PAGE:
A holy mom is a powerful force in the family and in the world—but she can’t do it alone.
Did you ever notice how moms end up giving more often than they receive when it comes to the parish (and in general)? They are our catechists, lectors, vacation Bible school volunteers, and donut Sunday organizers. Vital to almost every function of a parish, a busy mom can be a powerful witness to service in the Church; but at times, she needs to be ministered to as well.
A good way for your parish to spiritually nurture moms is to give them a time and space to come together and talk about the difficulties they face everyday. (Not sure where to start? Check out this study written for moms, by a mom.)
But moms are busy, and they are always putting the needs of others before themselves. We need to make it as easy as possible for moms to set aside time for some spiritual TLC. Here are six tried and true tips to start a ministry that gives moms the helping hand they need.
1. Find a Time to Minister to Moms
How can you find the best time to meet? Ask!
Start your ministry by letting the mom community know that you are getting a group together and send out a survey to find the best time. (Here is a free, easy-to-use scheduling tool that can help.) Ask about what day of the week works best, what time is most convenient, and what frequency (weekly, bi-weekly, monthly) they can commit to. This will also help you gauge overall interest.
By doing this, you may find out that autumn is a bad time, or that Friday evenings are surprisingly open (wine and cheese anyone?), or that a once-a-month meeting means less stress all around. Every parish and every family is different, but armed with this knowledge you can set a schedule of meeting times far enough in advance for moms to pencil them into their calendars.
2. Keep It Short
As you are getting your schedule together, make it known that the meetings will be short and sweet—one hour is a good amount of time. No one wants to be stuck somewhere for too long when the laundry is piling up and dinner needs to be on the table in forty-five minutes. Keeping the event at a reasonable amount of time will make it more possible for moms to attend. Which brings us to the next point …
3. Respect Their Time
Start and end on time! Don’t wait for everyone to get there to start and don’t wait for conversations to cease before you end. If you promised that the meeting would start at 6 pm and end at 7 pm, it needs to start at 6 pm and end at 7 pm.
Set a timer at the beginning to go off five minutes before the end, so everyone knows you are about to wrap up. It’s fine (and a good sign!) if people want to continue discussion after the meeting is over, but be sure to provide an opportunity for people to leave at the end.
4. No Guilt
As we’ve established, moms are busy and their schedules can be unpredictable. If a mom shows up ten minutes late, she probably has a good reason.
Face this fact head-on. Let them know that you will be sticking to the start and end times, and if they need to come late, leave early, or miss a session entirely, establish a “no guilt” rule. The ministry is there to support them, not to stress them out more.
5. Be Flexible
If someone in your group does need to skip a meeting, find a way to catch them up that fits in their schedule. There are a couple ways to do this: in person, or digitally.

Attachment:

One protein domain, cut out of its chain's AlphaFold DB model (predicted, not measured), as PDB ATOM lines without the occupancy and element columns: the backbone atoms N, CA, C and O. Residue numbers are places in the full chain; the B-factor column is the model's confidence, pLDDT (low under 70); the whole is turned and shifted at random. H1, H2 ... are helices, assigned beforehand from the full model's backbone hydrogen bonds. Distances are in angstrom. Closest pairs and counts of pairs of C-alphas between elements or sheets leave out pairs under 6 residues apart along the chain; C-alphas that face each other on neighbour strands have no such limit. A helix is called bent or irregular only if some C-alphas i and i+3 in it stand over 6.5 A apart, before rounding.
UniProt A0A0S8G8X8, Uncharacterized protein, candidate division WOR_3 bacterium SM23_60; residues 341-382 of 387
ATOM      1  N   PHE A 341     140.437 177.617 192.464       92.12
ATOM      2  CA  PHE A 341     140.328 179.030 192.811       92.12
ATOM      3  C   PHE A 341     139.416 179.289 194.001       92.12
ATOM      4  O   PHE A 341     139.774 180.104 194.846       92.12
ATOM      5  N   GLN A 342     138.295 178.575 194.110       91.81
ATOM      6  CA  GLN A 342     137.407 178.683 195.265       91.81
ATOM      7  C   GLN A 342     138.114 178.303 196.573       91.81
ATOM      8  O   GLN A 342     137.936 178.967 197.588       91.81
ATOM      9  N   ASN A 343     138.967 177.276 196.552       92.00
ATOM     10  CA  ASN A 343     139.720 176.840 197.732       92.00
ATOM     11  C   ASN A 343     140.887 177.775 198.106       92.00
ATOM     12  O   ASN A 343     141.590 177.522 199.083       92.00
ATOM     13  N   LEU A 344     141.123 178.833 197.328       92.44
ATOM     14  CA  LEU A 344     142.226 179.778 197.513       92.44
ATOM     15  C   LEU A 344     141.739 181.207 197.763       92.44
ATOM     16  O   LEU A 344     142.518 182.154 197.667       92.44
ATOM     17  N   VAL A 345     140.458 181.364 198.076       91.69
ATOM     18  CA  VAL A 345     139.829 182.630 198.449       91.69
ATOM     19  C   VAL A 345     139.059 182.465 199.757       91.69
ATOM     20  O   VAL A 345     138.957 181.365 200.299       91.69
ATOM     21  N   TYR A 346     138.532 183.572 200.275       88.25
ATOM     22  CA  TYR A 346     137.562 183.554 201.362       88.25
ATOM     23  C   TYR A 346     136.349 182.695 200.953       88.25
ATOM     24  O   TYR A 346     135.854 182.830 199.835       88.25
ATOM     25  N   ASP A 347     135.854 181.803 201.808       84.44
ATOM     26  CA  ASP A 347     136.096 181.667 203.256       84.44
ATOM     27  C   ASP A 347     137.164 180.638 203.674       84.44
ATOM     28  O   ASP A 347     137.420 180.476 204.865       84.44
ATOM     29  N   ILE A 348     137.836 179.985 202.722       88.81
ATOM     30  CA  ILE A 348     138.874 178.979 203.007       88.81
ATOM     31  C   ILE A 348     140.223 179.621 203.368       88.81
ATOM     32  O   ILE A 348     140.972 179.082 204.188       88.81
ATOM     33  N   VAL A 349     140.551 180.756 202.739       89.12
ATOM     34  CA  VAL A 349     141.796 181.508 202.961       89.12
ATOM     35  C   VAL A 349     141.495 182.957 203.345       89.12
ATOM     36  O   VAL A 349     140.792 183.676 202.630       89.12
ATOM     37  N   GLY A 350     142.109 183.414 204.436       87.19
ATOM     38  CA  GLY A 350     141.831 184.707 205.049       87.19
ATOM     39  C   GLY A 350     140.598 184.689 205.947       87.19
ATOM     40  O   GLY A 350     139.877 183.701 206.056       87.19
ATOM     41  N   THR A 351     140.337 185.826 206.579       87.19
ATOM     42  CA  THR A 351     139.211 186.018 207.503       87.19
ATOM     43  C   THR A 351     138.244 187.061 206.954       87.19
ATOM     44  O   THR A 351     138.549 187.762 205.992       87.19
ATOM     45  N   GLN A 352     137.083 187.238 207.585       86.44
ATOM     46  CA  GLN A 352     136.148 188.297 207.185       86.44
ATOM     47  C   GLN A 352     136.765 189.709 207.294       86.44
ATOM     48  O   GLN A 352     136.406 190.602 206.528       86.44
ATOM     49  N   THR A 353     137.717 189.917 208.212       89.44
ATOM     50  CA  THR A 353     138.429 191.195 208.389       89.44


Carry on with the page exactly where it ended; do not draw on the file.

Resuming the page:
Catching someone up in person will take much less time than the meeting itself if you stick to the highlights. There are many ways to set up a one-on-one meeting. Most ministers ask for a meeting at the parish office, but this isn’t always possible. Be as flexible as you can. Offer to grab a cup of coffee at a McDonald’s or Chick-fil-a with a playscape, meet at a nearby park. Or, if she’s comfortable with it, ask to stop by the house for a quick recap.
Digital catch-ups requires a bit more planning. If you know in advance that someone will be absent, you can document the meeting so they can get caught up on their own time. Consider taking notes on a computer, or even recording the meeting if everyone agrees. Most digital study programs will have a login for participants to access the materials online. Make sure they know where to find that information and send links to any extra videos or other materials you may have used.
6. Provide Babysitting
It’s not always possible for moms to find a babysitter or leave the kids with their spouse, and it is difficult to focus on a program when actively looking after children. If possible, provide babysitting.
PTAs have been using this technique for ages. Contact a youth group minister in your area, a local National Honor Society chapter or other established, service-minded groups. Groups like these are often looking for service projects for their teenage members, and some schools even require them for graduation. Connecting with these groups and requesting volunteers to babysit will make it easier for busy moms to attend. Make sure the volunteers know that interrupting the meeting for any emergencies (bruised knees, tantrums, bathroom breaks, etc.) is totally fine, and even preferred.
If you are able to keep kids occupied with crafts, toys, or Veggie Tales, moms can breathe a little easier knowing they are close by and looked after, but not in their face. If applicable, alert moms to the activity that their kids will be partaking in. No one wants to dress their child in a new outfit if watercolors are on the docket.
What Do You Think?
If you’ve used any of these tips, or have some of your own to share, let us know in the comments! We also invite you to share this article and any similar advice you may have with anyone you know in ministry!
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